For Throwback Thursdays, we found this old video of a day in the life of skateboarder, innovator, and artist Mark Gonzales. Hope you enjoyed being shown around New York by The Gonz as much as we did.
If you are a skateboarder, listen to punk, or just a human being who keeps their eyes open, you will have heard of Black Flag. If you have heard of Black Flag, you will probably have seen some of their infamous show flyers, which will most likely have been done by Raymond Pettibon. He has also done a lot of work for Sonic Youth, another band you should have heard of. Even if you haven’t seen a copy of his original artwork, it is highly likely that you’ve seen a rip-off of it somewhere.
Raymond Pettibon has arguably produced some of the most controversial music artwork ever. His work has a really dark, anarchic feel to them, and are basically guaranteed to make your parents worry. It is quite simple in the way that it is usually just black on white paper, not far off from the original sketches, but the meaning it packs is often commentary on various topics and has obviously been considered and thought about.
Vice have published a collection of nearly all of his Black Flag flyers. These are some of our favourites.
Rodan Kane Hart. Shapes: Rotated. 2013. Mild Steel.
Pattern Language, an exhibition by South African artist, Rodan Kane Hart, is happening at the Whatiftheworld gallery in Woodstock, Cape Town, tonight.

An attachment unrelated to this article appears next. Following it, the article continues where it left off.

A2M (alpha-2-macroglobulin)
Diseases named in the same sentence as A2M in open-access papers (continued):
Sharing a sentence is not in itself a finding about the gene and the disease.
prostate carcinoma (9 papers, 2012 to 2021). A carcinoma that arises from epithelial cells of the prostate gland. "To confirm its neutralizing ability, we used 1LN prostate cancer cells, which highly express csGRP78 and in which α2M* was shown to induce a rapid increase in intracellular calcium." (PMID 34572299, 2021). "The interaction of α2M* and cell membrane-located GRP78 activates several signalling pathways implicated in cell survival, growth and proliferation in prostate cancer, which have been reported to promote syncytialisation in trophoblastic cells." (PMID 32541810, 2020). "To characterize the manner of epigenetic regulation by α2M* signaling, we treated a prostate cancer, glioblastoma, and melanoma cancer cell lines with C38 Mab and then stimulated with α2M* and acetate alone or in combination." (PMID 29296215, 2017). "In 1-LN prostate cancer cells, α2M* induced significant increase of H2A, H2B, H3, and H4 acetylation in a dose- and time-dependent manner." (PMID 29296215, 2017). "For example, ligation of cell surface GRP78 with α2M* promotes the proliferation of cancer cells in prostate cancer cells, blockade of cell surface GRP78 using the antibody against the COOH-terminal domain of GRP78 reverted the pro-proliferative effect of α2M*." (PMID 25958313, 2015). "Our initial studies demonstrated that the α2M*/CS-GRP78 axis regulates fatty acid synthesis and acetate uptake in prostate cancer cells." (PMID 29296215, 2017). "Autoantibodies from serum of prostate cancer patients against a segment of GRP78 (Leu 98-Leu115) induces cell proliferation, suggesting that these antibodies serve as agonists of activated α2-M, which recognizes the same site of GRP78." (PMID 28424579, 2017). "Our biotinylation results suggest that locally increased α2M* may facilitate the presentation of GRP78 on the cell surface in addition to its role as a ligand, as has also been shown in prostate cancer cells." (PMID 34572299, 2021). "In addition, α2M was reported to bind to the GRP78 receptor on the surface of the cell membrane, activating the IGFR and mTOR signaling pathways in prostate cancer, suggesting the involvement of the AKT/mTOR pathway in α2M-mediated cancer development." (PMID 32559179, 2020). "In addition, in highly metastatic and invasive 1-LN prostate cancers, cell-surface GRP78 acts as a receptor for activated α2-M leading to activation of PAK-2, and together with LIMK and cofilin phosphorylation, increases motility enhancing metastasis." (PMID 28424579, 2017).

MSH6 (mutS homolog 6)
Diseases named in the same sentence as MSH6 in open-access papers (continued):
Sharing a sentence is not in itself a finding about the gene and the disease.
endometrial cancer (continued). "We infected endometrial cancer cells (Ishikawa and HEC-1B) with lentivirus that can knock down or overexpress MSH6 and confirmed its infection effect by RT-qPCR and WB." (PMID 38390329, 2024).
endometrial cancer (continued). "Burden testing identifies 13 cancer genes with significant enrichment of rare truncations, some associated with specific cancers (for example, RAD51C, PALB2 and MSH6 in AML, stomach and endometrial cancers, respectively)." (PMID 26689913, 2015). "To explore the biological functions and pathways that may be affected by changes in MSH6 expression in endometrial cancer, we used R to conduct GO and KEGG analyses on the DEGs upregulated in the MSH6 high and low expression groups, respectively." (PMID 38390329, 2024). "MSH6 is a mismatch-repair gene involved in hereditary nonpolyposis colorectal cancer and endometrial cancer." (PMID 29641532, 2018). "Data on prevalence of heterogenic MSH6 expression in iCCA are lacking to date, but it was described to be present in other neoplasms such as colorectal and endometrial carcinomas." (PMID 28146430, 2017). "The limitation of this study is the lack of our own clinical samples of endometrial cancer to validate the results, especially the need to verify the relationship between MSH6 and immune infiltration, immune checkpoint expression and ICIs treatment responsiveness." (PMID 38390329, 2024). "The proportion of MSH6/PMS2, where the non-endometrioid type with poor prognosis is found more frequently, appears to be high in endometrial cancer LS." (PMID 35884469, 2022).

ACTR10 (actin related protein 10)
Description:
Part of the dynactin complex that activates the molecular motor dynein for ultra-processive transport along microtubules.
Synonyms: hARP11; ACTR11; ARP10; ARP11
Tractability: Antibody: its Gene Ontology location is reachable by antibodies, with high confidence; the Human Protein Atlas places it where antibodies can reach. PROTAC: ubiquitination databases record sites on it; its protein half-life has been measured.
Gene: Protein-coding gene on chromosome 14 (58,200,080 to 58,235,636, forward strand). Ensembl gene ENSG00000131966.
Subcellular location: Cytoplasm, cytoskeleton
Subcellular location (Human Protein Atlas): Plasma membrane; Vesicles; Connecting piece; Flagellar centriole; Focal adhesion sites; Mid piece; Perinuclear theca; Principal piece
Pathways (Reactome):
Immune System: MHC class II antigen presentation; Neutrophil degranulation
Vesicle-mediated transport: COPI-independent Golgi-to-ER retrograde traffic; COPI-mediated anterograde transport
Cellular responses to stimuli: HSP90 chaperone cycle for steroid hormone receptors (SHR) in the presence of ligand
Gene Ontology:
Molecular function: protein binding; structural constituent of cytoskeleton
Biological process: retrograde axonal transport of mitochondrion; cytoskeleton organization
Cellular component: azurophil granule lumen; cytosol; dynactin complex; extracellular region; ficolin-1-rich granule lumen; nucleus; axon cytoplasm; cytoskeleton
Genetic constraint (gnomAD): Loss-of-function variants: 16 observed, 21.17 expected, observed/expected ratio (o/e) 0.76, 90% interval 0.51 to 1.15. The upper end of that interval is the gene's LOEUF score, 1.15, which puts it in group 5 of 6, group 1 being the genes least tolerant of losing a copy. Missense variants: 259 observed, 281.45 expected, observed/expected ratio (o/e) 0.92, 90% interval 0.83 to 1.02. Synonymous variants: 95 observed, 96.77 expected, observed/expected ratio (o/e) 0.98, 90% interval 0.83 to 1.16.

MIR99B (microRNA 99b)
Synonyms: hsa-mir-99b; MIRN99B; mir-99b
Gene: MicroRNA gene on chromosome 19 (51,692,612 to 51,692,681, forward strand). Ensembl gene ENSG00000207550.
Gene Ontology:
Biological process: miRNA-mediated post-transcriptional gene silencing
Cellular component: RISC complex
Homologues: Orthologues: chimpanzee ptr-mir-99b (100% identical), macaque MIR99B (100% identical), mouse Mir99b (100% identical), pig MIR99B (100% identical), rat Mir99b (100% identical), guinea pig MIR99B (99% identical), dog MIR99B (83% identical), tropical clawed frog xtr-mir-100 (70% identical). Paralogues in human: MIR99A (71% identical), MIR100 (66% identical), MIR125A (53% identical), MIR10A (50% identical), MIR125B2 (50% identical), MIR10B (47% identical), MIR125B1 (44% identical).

Whatiftheworld is pleased to present ‘Pattern Language’ by Rodan Kane Hart, an exhibition of new sculpture, sculptural inlays, and installation.
In this exhibition Hart continues to explore experiential structures and sculptures. Inspired by architectural forms found in the urban environments of his native Johannesburg and Cape Town, his recent series of steel sculptures explore the notion of generative shape, pattern and form in relation to the viewers experience. These works attempt to stimulate a heightened emotional response through their illusionistic and fragmented forms.
Referencing Christopher Alexander’s architectural, urban design and community livability book titled A Pattern Language: Towns, Buildings, Construction, published in 1977, Pattern Language attempts to identify, expose and ‘unpack’ the ideological constructs that underpin numerous urban forms found within these contemporary South African cities.
Hart’s most recent solo exhibition titled Structure (2013) presented a series of minimal steel sculptures, drawings & books investigating the ideological impulses that are revealed when manufacturing tectonic forms and how a better understanding of these impulses allows a more complex reading of these built environments. Using sculpture as a lens through which to view historical and spatial contexts, Hart creates shifts in context which intern become generators of experience. Activated by the movement viewer the shape and form of the work unfolds as time and motion proceeds.
Referencing the theory outlined in pattern language Hart focuses on the notion of pattern in a broad sense. Within a sculptural and visual paradigm pattern is deployed to track problem solving in a context of design as well as social transformation and urban environments. The underlying theory manifests in layout, city grids, paths of desire and built form, social interaction, human inhabitancy, connectivity and conversation.